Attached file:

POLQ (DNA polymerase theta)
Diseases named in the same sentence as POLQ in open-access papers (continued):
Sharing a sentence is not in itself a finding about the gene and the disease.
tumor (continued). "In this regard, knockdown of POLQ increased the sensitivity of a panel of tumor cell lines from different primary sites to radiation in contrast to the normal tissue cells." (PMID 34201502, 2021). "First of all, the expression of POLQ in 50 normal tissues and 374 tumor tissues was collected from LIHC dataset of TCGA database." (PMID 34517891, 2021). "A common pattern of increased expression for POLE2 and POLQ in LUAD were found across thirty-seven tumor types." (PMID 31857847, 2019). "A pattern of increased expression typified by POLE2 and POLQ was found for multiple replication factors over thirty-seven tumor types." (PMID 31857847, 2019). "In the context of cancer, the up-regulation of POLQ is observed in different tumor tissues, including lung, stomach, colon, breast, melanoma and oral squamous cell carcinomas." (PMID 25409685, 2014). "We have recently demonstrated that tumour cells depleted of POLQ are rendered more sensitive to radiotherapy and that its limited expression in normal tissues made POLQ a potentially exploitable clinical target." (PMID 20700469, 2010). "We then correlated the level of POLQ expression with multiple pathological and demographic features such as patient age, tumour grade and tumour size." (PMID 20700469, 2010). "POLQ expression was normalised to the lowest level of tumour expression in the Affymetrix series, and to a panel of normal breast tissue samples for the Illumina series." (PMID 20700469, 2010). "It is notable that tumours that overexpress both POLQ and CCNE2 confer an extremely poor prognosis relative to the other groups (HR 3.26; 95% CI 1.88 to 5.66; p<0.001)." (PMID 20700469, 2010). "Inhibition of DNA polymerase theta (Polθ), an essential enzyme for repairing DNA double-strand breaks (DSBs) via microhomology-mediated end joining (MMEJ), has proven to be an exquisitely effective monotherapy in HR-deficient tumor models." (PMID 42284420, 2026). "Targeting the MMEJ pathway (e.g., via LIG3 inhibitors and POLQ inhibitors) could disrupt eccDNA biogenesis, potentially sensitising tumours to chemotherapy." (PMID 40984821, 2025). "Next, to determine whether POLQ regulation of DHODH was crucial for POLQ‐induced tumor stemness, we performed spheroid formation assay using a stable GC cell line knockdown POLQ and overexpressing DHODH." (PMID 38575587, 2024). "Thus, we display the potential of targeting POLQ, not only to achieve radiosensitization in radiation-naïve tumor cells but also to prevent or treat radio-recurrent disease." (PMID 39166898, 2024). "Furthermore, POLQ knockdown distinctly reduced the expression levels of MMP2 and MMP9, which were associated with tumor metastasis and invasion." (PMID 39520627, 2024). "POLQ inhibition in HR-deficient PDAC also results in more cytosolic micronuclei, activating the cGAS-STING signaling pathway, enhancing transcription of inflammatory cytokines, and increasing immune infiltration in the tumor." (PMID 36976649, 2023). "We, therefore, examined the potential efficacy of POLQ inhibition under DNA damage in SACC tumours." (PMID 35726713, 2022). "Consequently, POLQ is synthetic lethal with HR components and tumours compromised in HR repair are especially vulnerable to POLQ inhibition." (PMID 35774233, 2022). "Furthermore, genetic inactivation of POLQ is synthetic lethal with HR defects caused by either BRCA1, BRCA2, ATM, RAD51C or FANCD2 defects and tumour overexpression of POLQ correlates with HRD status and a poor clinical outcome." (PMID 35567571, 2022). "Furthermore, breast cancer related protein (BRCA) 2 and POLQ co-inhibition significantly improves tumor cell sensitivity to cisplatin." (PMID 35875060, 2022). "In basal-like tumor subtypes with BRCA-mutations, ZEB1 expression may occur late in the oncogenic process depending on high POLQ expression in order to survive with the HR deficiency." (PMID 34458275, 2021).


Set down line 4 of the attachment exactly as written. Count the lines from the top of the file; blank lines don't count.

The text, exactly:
tumor (continued). "In this regard, knockdown of POLQ increased the sensitivity of a panel of tumor cell lines from different primary sites to radiation in contrast to the normal tissue cells." (PMID 34201502, 2021). "First of all, the expression of POLQ in 50 normal tissues and 374 tumor tissues was collected from LIHC dataset of TCGA database." (PMID 34517891, 2021). "A common pattern of increased expression for POLE2 and POLQ in LUAD were found across thirty-seven tumor types." (PMID 31857847, 2019). "A pattern of increased expression typified by POLE2 and POLQ was found for multiple replication factors over thirty-seven tumor types." (PMID 31857847, 2019). "In the context of cancer, the up-regulation of POLQ is observed in different tumor tissues, including lung, stomach, colon, breast, melanoma and oral squamous cell carcinomas." (PMID 25409685, 2014). "We have recently demonstrated that tumour cells depleted of POLQ are rendered more sensitive to radiotherapy and that its limited expression in normal tissues made POLQ a potentially exploitable clinical target." (PMID 20700469, 2010). "We then correlated the level of POLQ expression with multiple pathological and demographic features such as patient age, tumour grade and tumour size." (PMID 20700469, 2010). "POLQ expression was normalised to the lowest level of tumour expression in the Affymetrix series, and to a panel of normal breast tissue samples for the Illumina series." (PMID 20700469, 2010). "It is notable that tumours that overexpress both POLQ and CCNE2 confer an extremely poor prognosis relative to the other groups (HR 3.26; 95% CI 1.88 to 5.66; p<0.001)." (PMID 20700469, 2010). "Inhibition of DNA polymerase theta (Polθ), an essential enzyme for repairing DNA double-strand breaks (DSBs) via microhomology-mediated end joining (MMEJ), has proven to be an exquisitely effective monotherapy in HR-deficient tumor models." (PMID 42284420, 2026). "Targeting the MMEJ pathway (e.g., via LIG3 inhibitors and POLQ inhibitors) could disrupt eccDNA biogenesis, potentially sensitising tumours to chemotherapy." (PMID 40984821, 2025). "Next, to determine whether POLQ regulation of DHODH was crucial for POLQ‐induced tumor stemness, we performed spheroid formation assay using a stable GC cell line knockdown POLQ and overexpressing DHODH." (PMID 38575587, 2024). "Thus, we display the potential of targeting POLQ, not only to achieve radiosensitization in radiation-naïve tumor cells but also to prevent or treat radio-recurrent disease." (PMID 39166898, 2024). "Furthermore, POLQ knockdown distinctly reduced the expression levels of MMP2 and MMP9, which were associated with tumor metastasis and invasion." (PMID 39520627, 2024). "POLQ inhibition in HR-deficient PDAC also results in more cytosolic micronuclei, activating the cGAS-STING signaling pathway, enhancing transcription of inflammatory cytokines, and increasing immune infiltration in the tumor." (PMID 36976649, 2023). "We, therefore, examined the potential efficacy of POLQ inhibition under DNA damage in SACC tumours." (PMID 35726713, 2022). "Consequently, POLQ is synthetic lethal with HR components and tumours compromised in HR repair are especially vulnerable to POLQ inhibition." (PMID 35774233, 2022). "Furthermore, genetic inactivation of POLQ is synthetic lethal with HR defects caused by either BRCA1, BRCA2, ATM, RAD51C or FANCD2 defects and tumour overexpression of POLQ correlates with HRD status and a poor clinical outcome." (PMID 35567571, 2022). "Furthermore, breast cancer related protein (BRCA) 2 and POLQ co-inhibition significantly improves tumor cell sensitivity to cisplatin." (PMID 35875060, 2022). "In basal-like tumor subtypes with BRCA-mutations, ZEB1 expression may occur late in the oncogenic process depending on high POLQ expression in order to survive with the HR deficiency." (PMID 34458275, 2021).